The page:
What is Cleft Lip?
The lip forms between the fourth and seventh weeks of pregnancy. As a baby develops during pregnancy, body tissue and special cells from each side of the head grow toward the center of the face and join together to make the face. This joining of tissue forms the facial features, like the lips and mouth. A cleft lip happens if the tissue that makes up the lip do not join completely before birth. This results in an opening in the upper lip. The opening in the lip can be a small slit or it can be a large opening that goes through the lip into the nose. A cleft lip can be on one or both sides of the lip or in the middle of the lip, which occurs very rarely. Children with a cleft lip also can have a cleft palate.
What is Cleft Palate?
The roof of the mouth (palate) is formed between the sixth and ninth weeks of pregnancy. A cleft palate happens if the tissue that makes up the roof of the mouth does not join together completely during pregnancy. For some babies, both the front and back parts of the palate are open. For other babies, only part of the palate is open.
What are the difficulties faced by these babies?
Children with a cleft lip or a cleft palate alone often have problems with feeding and speaking clearly and can have ear infections. They also might have hearing problems and problems with teeth and its alignment and poor oral hygiene.
What are the causes and risk factors for this condition?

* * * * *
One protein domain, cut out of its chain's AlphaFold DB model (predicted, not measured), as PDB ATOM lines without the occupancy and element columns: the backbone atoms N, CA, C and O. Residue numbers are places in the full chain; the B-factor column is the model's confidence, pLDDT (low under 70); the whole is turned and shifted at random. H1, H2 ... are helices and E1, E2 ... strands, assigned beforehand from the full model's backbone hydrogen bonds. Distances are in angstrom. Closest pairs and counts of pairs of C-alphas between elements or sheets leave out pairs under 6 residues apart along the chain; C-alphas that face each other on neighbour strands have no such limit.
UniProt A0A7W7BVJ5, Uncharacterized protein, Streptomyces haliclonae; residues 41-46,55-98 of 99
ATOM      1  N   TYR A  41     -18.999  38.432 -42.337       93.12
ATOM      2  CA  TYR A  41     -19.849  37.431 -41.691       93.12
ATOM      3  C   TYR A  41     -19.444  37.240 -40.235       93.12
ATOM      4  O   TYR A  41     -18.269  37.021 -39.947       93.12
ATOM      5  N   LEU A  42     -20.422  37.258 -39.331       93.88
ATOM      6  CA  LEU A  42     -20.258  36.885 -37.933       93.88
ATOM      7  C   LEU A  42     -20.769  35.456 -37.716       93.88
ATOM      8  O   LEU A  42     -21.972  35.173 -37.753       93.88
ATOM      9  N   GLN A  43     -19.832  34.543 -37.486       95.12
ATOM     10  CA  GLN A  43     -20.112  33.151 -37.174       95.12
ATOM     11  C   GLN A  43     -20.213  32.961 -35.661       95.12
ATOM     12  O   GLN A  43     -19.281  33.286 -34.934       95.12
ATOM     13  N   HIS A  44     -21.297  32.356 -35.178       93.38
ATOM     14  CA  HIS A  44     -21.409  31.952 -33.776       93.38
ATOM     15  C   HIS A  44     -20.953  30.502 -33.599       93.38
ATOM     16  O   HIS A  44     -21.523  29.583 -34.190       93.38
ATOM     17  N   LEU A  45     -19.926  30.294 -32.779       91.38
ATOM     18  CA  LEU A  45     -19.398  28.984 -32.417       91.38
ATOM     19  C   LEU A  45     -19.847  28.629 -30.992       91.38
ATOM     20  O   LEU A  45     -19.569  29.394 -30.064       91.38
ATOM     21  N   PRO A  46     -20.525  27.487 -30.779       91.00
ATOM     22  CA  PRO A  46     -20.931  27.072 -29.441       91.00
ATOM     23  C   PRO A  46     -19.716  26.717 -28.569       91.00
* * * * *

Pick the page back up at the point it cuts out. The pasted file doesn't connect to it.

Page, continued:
Cleft lip and cleft palate are thought to be caused by a combination of genes and other factors, such as things the mother come in contact with in her environment, or what the mother eats or drinks, or certain medications she uses during pregnancy. Environmental factors include, folic acid deficiency, radiation, advanced maternal age, consanguineous marriage (married to their own relatives), viral infections, smoking, alcohol intake and due to intake of some medicines during pregnancy.
When and how to diagnose this condition?
Orofacial clefts, especially cleft lip with or without cleft palate, can be diagnosed during pregnancy by a routine ultrasound. They can also be diagnosed after the baby is born, especially cleft palate. However, sometimes certain types of cleft palate (for example, submucous cleft palate and bifid uvula) might not be diagnosed until later in life.
How to treat this condition?
Services and treatment for children with orofacial clefts can vary depending on the severity of the cleft; the child ' s age and needs; and the presence of associated syndromes or other birth defects, or both. Surgery to repair a cleft lip usually occurs in the first few months of life and is recommended within the first 12 months of life. Surgery to repair a cleft palate is recommended within the first 18 months of life or earlier if possible. Many children will need additional surgical procedures as they get older. Surgical